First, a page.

Understanding skepticism

Skepticism isn't a blanket rejection of data; it's central to understanding data.

I’d like to correct the impression, given by Derrick Harris on GigaOm, that I’m part of a backlash against “big data.”

I’m not skeptical about data or the power of data, but you don’t have to look very far or very hard to see data abused. The best people to be skeptical about the data, and to point out the abuse of data, are data scientists because they understand problems such as overfitting, bias, and much more.

Cathy O’Neil recently wrote about a Congressional hearing in which a teacher at a new data science program dodged some perceptive questions about whether he was teaching students to be skeptical about results, whether he was teaching students how to test whether their observations were real signals or just noise. Anyone who has worked with data knows that false correlations come cheaply, particularly when you’re working with a lot of data. But ducking that question is not the attitude we need.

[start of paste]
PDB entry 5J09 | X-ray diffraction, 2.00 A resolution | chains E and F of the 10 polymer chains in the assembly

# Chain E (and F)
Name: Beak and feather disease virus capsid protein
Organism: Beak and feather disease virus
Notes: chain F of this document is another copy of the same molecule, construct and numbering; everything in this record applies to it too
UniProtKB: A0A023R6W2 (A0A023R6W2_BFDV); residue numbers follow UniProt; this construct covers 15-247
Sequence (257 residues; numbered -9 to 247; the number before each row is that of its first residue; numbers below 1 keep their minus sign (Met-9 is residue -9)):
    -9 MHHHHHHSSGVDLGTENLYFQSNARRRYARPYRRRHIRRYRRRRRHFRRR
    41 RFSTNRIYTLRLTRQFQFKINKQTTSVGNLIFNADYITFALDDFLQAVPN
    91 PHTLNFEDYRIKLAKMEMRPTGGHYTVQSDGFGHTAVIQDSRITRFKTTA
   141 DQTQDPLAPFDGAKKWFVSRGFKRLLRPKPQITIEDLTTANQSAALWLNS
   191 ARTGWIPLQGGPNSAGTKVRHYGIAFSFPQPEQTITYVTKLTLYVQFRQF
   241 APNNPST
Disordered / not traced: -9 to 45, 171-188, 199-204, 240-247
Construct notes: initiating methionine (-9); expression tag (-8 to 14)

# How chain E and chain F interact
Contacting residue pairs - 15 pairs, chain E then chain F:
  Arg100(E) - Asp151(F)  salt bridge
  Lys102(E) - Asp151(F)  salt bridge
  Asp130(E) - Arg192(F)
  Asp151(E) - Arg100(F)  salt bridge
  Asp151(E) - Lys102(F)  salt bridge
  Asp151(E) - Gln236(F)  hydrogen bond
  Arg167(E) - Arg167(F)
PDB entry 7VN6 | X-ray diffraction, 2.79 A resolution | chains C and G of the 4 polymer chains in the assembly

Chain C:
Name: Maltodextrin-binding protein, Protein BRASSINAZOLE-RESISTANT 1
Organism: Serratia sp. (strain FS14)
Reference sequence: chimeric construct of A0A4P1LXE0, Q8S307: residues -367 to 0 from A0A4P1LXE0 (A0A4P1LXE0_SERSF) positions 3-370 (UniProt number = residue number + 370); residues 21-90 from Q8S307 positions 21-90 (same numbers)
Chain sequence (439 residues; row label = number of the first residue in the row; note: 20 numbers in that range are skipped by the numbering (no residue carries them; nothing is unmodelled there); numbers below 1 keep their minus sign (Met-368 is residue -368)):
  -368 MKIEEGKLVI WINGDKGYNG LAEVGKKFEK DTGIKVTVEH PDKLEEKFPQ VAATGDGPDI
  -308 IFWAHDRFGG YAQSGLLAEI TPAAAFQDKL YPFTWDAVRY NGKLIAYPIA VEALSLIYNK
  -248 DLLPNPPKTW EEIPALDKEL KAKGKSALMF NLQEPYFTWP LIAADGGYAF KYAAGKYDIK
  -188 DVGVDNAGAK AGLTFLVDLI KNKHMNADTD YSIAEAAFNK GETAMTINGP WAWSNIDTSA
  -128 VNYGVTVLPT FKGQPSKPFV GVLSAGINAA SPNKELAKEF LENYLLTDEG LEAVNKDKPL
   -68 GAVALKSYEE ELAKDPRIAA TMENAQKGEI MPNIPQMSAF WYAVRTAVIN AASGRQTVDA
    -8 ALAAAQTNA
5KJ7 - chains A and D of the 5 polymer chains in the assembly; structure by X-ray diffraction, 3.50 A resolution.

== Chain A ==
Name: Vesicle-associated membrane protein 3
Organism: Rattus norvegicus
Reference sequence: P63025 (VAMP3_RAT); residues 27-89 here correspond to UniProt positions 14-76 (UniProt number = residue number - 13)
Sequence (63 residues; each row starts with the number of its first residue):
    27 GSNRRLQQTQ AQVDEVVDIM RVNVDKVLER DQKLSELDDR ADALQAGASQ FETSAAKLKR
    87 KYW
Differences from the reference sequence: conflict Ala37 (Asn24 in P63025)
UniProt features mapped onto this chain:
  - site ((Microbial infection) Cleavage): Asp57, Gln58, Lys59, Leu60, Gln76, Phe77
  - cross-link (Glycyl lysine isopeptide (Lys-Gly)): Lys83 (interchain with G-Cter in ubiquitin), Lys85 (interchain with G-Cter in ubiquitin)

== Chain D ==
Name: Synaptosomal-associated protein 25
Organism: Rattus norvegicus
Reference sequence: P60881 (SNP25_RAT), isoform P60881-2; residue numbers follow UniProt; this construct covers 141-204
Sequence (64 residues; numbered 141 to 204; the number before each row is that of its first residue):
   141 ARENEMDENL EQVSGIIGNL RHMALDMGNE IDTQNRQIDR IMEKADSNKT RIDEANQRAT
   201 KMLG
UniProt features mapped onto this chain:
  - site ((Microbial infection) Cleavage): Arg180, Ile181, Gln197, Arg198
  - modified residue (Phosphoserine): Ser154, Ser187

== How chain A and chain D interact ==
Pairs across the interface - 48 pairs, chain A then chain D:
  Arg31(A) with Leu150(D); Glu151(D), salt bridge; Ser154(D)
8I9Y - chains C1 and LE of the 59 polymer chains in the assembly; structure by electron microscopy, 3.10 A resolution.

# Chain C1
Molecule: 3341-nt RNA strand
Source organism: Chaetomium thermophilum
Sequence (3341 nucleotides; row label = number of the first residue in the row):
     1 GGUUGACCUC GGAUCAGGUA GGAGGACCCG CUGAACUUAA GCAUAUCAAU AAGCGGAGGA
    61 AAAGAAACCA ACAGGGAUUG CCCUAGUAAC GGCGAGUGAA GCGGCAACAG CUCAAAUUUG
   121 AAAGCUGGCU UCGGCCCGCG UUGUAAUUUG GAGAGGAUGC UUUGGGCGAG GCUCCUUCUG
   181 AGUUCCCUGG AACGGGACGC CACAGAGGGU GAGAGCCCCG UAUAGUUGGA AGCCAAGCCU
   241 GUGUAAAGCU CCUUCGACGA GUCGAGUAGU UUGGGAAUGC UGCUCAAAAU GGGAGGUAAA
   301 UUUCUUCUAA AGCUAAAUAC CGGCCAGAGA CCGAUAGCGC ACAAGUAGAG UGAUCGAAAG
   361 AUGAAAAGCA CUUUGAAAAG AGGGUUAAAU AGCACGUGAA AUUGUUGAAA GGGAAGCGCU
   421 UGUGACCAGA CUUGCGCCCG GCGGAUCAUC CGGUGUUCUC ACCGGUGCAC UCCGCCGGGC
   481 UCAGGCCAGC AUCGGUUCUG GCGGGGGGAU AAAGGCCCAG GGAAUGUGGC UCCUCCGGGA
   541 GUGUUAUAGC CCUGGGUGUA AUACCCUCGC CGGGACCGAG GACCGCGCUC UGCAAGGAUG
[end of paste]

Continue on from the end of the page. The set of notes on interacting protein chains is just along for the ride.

Data is valuable. I see no end to the collection or analysis of data, nor should their be an and. But like any tool, we have to be careful about how we use it. Skepticism isn’t a blanket rejection of data; it’s central to understanding data. That’s precisely what makes “science” science.

And of all people, journalists should understand what skepticism means, even if they don’t have the technical tools to practice it.

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